Hello:

I stripped and refinished my 1910 Victorian interior woodwork with several coats of Ben Moore oil based sanding sealer.  That is all I used and it looked great!  Now 15 years later the stain in the wood seems to be fading.  I guess I should have applied a coat of varnish to protect it. 

I really want to use an oil based finish but I live in NJ and the only oil based product that is non-poly is Man-O-War Spar varnish. I was all set to use this but now having second thoughts thinking about all the dust that will adhere to the wet varnish. 

I need something that will last and protect the wood from fading more.  There are many products on the market and want something good for my antique wood.  I have always avoided water based polys in the past since they look like plastic.

Someone suggested using shellac, and rubbing it with steel wool to soften the gloss.  Will this last long?  Is this recommended? Am I better off with Man-o-war spar varnish?

I really don’t know what to do since I am not up to date on varnishes and hope for some help.

Thanks!

Ken

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I have a very similar house. The floors and woodwork all through the house is American Chestnut, except the parlor- which is birdseye maple. I refiished antiques on and off for over thirty years, and made every mistake possible. I cleaned all of my woodwork with lacquer thinner and 0000 steel wool- then applied a polyurathane varnish. There's a reason for that. I have used many different finishes on furniture, but if something was going to be used a lot- such as a table or floors, I always used poly. Years ago, I refinished  a birdseye maple rocking chair and library table for a lady. She insisted on a poly finish becasue she had grand children. A few years later, her house caught on fire. Everything was water damaged- except the chair and table. She said that they were black with smoke, but she took a pail of soapy water and washed them off. They were undamaged. The library table had a veneer top and would have been destroyed if any water would have been left standing on it for any length of time. She made a special point of letting me know that she had made a good decision when requesting the urathan finish.

I only used water based poly once and didn't care for the look of it. To keep from getting a plastic look with oil based poly, only use clear gloss for a first or second coat. A final coat of semi gloss would be fine. I almost always use a clear gloss. It looks a littly shiny for the first year, but then dulls down. The plastic look comes when more than one coat of semigloss or satan is applied- or is used as a first coat. Spar varnish is something I used a lot, but I can't tell the difference between the look of that and the polyurathane after it is applied. The advantage of poly is that it doesn't darken like the old varnish did- unless that's what you like. It is also very washable. Murphy's Oil Soap is great. Every couple of years I wash it off with a soft rag and paint thinner. This removes dirt, wax, and oil that built up on it. I also do this before I apply a new coat of varnish to any wood. If I didn't do this, the new finish would peel off.

I hope this helps.

Colleen 

It does help - thanks!

One more thing, Ken,

I don't believe my complete message went through. What I suggested was that you check to see if you have fading or it just dried out. Unless wood is in direct sunlight for a long period of time, I doubt that it faded. To check and see what the actual color is, wet a rag with paint thinner and apply it to an inconspicuous place- such as the bottom section of woodwork. When it's wet, you can tell what it would look like if it were varnished. I do this any time I want to check bare wood to see what it would look like varnished, (it might need to be stained) or if I missed any places when I sanded. If the color comes back, you're ready to varnish. Being it's been left alone for such a long time, that's all you will have to do is clean it off with paint thinner and then apply the finish. If it has been waxed, I would suggest lightly sanding it after it's cleaned off.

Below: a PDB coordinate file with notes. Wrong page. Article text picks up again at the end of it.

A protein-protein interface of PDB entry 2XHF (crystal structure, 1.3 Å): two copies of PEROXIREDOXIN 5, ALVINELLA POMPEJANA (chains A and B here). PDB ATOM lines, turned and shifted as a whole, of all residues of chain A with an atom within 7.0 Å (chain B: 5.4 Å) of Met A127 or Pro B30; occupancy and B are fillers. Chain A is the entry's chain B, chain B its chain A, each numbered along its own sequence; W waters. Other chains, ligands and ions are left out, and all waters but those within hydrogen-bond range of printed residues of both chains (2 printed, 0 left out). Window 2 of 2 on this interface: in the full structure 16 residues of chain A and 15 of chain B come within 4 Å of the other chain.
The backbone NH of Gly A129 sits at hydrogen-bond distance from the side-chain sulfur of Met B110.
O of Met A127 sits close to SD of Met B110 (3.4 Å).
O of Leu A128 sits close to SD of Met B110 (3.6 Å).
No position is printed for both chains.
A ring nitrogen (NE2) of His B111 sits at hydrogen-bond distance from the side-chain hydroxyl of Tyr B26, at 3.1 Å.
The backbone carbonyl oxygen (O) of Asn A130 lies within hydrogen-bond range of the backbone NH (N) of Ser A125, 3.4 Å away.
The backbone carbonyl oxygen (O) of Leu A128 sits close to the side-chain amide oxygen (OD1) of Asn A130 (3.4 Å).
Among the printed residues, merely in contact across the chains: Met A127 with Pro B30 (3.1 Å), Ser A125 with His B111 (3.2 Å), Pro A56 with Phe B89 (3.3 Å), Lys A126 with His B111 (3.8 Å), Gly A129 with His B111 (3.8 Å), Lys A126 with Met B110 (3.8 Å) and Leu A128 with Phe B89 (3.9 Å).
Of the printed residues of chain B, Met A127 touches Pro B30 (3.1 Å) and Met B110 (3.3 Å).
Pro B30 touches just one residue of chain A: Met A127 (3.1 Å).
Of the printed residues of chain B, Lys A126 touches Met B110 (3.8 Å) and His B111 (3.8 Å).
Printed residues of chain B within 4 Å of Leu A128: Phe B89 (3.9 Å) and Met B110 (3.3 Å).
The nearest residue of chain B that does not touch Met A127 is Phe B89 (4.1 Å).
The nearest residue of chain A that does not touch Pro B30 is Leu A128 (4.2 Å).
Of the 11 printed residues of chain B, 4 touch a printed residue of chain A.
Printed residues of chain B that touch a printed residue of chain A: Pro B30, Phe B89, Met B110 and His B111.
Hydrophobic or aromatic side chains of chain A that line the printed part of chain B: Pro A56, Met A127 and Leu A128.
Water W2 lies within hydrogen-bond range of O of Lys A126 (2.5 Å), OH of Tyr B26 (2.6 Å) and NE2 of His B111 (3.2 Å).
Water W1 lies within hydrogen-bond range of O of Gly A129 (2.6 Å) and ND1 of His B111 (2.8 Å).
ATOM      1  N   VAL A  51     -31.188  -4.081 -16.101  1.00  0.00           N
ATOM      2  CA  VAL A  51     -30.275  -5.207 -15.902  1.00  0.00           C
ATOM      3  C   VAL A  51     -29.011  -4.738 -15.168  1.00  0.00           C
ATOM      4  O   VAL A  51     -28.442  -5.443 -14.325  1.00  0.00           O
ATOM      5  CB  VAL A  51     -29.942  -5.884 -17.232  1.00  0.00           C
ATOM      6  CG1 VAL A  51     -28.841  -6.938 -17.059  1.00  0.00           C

Colleen

Hi,

I know that old (discontinued) product quite well, and used it over the years. It is quite soft, and you can actually rub it out with fine (4/0)  steel wool, and buff it with a woolen cloth, then apply a paste furniture wax.

One of the oddities of it is that over time it does lighten in color, but buff &  wax will bring it back.

Good luck.

Casey

Spar varnish is for boats, that are exposed continually to wet conditions. It never completely dries, and will be sticky and attract dirt for a long time.

I prefer orange (or clear, color choice is yours) shellac. It is long lasting - if not abused it can last for decades. It is easily renewable - if it is damaged or wears, apply a new coat, which melts into the existing coat for a seamless finish. It is renewable and non-toxic (wood salad bowls are finished with it). I stripped all of the wood in my 4500 square foot Victorian, and finished it with shellac. It is great for trim. Not the best for furniture, that can get drinks with alcohol on them (alcohol is the shellac solvent) but for trim it is great.

Polyurethane is a "plastic" coating, and is essentially a durable paint without the pigments. Great while it lasts, but when it fails it must be removed like paint (sanding, paint stripper) before it can be refinished. OK for floors, not so for trim IMHO, since it looks "plastic -y".

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